Pencil Sketch of Caritas Pulawy House by Rev’d Paul Collings
Friday 16th September 2020
Singing Nuns and Happy Children
John 17:20-21 “I do not ask for these only, but also for those who will believe in me through their word, that they may all be one, just as you, Father, are in me, and I in you, that they also may be in us, so that the world may believe that you have sent me.
Before setting off on the next leg of our journey, we visited Palace of Culture and Science formally known as the Stalin Palace of Culture a notable high-rise building in central Warsaw, Poland. With a total height of 237 metres (778 ft) it is the tallest building in Poland, the 5th-tallest building in the Europe. Constructed in 1955, it houses various public and cultural institutions such as cinemas, theatres, libraries, sports clubs, university faculties and authorities of the Polish Academy of Sciences. We were able to go to the top of the building and look over the whole of Warsaw.
For me that visit just highlighted the mismatch of polish society. Extravagance on one hand alongside poverty amongst the rank and file citizens.
At noon we boarded our coach and headed further east towards the City of Lublin, just 50 miles from the Russian Boarder. We were informed by Brian that the churches in Lublin were eagerly awaiting our arrivals as they rarely saw folk from the west.
Brian had planned that on route we should visit Pulawy House, a home for 70 7-17 year old boys run my the Missionary Sisters of Benedict through Caritas. Inspired by Catholic faith, Caritas is the helping hand of the Catholic Church – reaching out to the poor, vulnerable and excluded, regardless of race or religion, with the aim building a world based on justice and fraternal love. The boy’s placed in the care of the sisters where in many cases orphans, or had significant learning difficulties.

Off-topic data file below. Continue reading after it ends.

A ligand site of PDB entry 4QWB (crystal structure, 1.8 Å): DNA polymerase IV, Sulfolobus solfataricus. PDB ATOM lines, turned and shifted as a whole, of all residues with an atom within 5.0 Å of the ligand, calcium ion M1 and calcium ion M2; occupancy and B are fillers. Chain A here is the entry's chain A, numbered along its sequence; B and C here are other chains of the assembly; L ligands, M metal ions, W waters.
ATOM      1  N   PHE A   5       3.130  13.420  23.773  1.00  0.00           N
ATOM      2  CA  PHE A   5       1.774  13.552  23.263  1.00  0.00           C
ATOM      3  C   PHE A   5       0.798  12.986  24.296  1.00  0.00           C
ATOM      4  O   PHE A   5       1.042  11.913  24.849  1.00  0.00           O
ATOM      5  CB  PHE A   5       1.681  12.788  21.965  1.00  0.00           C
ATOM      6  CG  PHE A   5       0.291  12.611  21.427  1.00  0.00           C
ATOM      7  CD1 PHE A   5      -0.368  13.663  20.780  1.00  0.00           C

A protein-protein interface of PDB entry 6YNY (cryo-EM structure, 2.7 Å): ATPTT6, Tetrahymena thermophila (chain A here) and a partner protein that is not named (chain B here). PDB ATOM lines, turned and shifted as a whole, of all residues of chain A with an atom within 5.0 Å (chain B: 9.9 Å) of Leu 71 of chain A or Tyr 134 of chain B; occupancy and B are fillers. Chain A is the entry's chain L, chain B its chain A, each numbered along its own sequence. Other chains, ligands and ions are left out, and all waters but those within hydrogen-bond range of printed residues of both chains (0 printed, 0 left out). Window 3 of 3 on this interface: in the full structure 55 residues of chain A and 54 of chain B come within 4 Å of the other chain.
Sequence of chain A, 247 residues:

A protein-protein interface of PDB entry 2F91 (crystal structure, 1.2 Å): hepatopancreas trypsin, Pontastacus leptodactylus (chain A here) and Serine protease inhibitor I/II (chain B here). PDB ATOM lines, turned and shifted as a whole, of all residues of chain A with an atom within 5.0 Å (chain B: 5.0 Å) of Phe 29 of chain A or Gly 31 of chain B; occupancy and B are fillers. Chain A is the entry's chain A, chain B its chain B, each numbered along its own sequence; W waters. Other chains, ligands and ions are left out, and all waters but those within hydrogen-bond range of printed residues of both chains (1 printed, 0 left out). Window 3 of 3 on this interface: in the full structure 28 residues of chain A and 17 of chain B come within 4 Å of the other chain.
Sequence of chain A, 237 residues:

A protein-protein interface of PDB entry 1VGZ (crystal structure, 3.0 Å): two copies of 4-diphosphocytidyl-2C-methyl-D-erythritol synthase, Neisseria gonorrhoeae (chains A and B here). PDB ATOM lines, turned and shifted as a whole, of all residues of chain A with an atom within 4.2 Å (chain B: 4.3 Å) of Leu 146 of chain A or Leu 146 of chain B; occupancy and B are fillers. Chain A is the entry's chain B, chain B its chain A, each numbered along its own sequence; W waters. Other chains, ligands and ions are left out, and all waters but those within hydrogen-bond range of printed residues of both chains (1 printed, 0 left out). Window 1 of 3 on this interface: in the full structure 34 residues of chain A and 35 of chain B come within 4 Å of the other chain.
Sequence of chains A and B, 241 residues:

As we entered the Pulawy, we were informed that it was a city with the worst drug problem in the whole of Poland.
The coach parked a little way from the home and we formed up in the street and marched through the gates of the home. You can imagine the look on the lads faces as we entered their courtyard; they were fascinated by the instruments. I asked the band to turn to the music, “Give me joy in my heart” as be unpacked every percussion instrument that we had on the bus. Cymbals, triangles, drums and helped a number of the lads to join in our music. The sisters complete in their wimples and habits where clapping and dancing across the yard, with one sister pinning an “Armia Zbawienia” crimson ribbon on her veil of another.
For a moment, that which had divided the Catholic and Protestant churches for centuries, paled into insignificance as I saw the joy on those young faces and the common sharing of faith with the sisters. This alone was worth making the 1252 mile journey. Not to be outdone, the boys wanted to march around the courtyard so we formed up with our new percussion section and dancing sisters and paraded around the outside of the home. I can’t help but think that there must have been smiles in heaven that afternoon.
This was yet another rung on my personal ecumenical ladder that has never left me and continues to grow with the desires to see more of the unifying desire of Jesus who continues to prayers, “that they might be one.”
Dear Lord, we ask that you fill us with your Spirit of love and unity among believers all across the nations.
We ask for your help to set aside our differences and look to the greater cause, the cause of Christ. We ask that you would help us to truly live a life of love. We know that this is only possible through the power of your Spirit, so we pray for your Spirit to move across all lands in fresh ways. Turn your people back to you. Draw others to come to know you. Thank you that you are always with us to give us great purpose, hope and renewed joy. Amen